Strategic opportunity

Events like London Fashion Week provide an excellent backdrop for experiential marketing away from the catwalk. Brands can use such events to create unique, temporary experiences that generate buzz and media attention

Spotify launches personalised daylists that auto-adapt to your mood

Global – Spotify has created Daylist, a new personalised playlist that auto-adapts to reflect users’ changing moods and activities throughout the day.

By analysing the music that users typically stream at certain points in the day and on different days of the week, Spotify has introduced a hyper-personalised, constantly evolving playlist that pulls music from the micro-genres they tend to listen to while frequently refreshing with new music.

Each daylist comes with a unique title to reflect users’ current audio mood, such as: ‘a windows down, thrill wave Monday evening’ or a ‘90s rave rainforest late night’ with a gradient thumbnail that mimics the changing colour of the sky during the day.

Ready-made screenshots, social media stickers and a changing sharecard showing the title and thumbnail are also built into the feature, indicating the playlist is intended to be visually shared on social media as much as it is listened to.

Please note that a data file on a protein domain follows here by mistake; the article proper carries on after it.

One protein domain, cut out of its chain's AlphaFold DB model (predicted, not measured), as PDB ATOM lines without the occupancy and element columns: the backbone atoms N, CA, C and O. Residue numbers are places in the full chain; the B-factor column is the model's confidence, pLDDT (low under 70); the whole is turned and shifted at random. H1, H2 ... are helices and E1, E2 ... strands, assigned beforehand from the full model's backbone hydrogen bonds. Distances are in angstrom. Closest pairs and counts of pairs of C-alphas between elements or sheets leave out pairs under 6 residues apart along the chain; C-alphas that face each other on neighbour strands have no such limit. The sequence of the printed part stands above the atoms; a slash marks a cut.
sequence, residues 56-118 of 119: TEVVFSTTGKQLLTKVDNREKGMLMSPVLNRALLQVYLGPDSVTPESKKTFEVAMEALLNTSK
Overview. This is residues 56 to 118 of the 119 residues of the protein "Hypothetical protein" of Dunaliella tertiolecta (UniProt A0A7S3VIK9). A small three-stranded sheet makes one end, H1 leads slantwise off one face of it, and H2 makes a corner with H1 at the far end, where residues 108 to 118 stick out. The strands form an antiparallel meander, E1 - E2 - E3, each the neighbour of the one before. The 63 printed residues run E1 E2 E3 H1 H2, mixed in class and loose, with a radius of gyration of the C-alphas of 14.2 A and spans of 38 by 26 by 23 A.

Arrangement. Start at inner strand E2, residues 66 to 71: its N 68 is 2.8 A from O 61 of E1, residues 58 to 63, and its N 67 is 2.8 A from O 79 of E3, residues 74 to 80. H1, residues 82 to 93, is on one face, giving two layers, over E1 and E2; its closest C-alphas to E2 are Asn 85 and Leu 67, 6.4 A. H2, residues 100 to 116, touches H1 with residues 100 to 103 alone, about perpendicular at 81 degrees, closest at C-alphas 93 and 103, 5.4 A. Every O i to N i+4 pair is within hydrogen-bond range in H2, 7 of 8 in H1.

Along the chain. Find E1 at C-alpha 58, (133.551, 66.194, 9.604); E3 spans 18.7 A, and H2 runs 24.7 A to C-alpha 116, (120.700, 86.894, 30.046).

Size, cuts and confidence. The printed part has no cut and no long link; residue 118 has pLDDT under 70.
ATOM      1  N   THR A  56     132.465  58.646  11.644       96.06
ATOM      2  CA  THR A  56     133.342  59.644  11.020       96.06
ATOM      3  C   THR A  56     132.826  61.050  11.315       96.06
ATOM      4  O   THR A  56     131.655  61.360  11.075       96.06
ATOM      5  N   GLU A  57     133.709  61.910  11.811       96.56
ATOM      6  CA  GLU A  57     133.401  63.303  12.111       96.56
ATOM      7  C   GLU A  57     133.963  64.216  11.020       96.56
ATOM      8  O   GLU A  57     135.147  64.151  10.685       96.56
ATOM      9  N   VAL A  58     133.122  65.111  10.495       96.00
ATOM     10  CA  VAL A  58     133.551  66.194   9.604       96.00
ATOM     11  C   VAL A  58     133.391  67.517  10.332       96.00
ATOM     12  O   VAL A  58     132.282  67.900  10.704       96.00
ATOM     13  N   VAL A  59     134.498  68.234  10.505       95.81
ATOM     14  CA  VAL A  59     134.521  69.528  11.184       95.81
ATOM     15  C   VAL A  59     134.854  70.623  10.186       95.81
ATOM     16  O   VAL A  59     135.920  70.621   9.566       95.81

As explored in our Audio to Watch report, audio has entered its hybrid era and is increasingly blended with visuals to elevate the user experience (UX) and maintain engagement.

Spotify Daylist, US

Strategic opportunity

Following the success of Spotify Wrapped, daylists once again highlight the power of hyper-personalised shareable assets based on users’ behaviours and platform usage. How can you transform your customers’ existing data and past purchases into dynamic content they will proudly share online?

Stat: UK’s favourite groceries at risk from climate change

Natoora, UK Natoora, UK

UK – A new report by Christian Aid warns that more than a fifth of popular grocery items in the UK could be threatened by climate change. Shoppers may face shortages of key staples such as bananas, grapes, avocados, cashews, cocoa, peas, canned tuna and tea as source countries grapple with changing weather patterns driven by CO2 emissions.

The research reveals that eight of the UK’s top 25 food suppliers – Brazil, South Africa, India, Vietnam, Peru, Colombia, Ivory Coast and Kenya – are highly vulnerable to climate change. The study also reveals that 22% of the items in a typical British grocery store are at risk. The UK has already experienced disruptions in the supply of tomatoes, cucumbers, peppers and citrus fruits due to droughts affecting Spain and Morocco.

Further global warming is expected to lead to more extreme weather events that damage crops, resulting in more shortages and long-term price increases for consumers. The changing nature of produce available to British consumers has long-term consequences for nutrition, diet and cuisine, as we revealed in Adaptive Appetites.

Strategic opportunity

Players in the food and drink industry must prepare for drastic shortages in supply chains. Businesses should consider alternative production methods such as vertical urban farming or adopting new technologies to reproduce food items in controlled greenhouses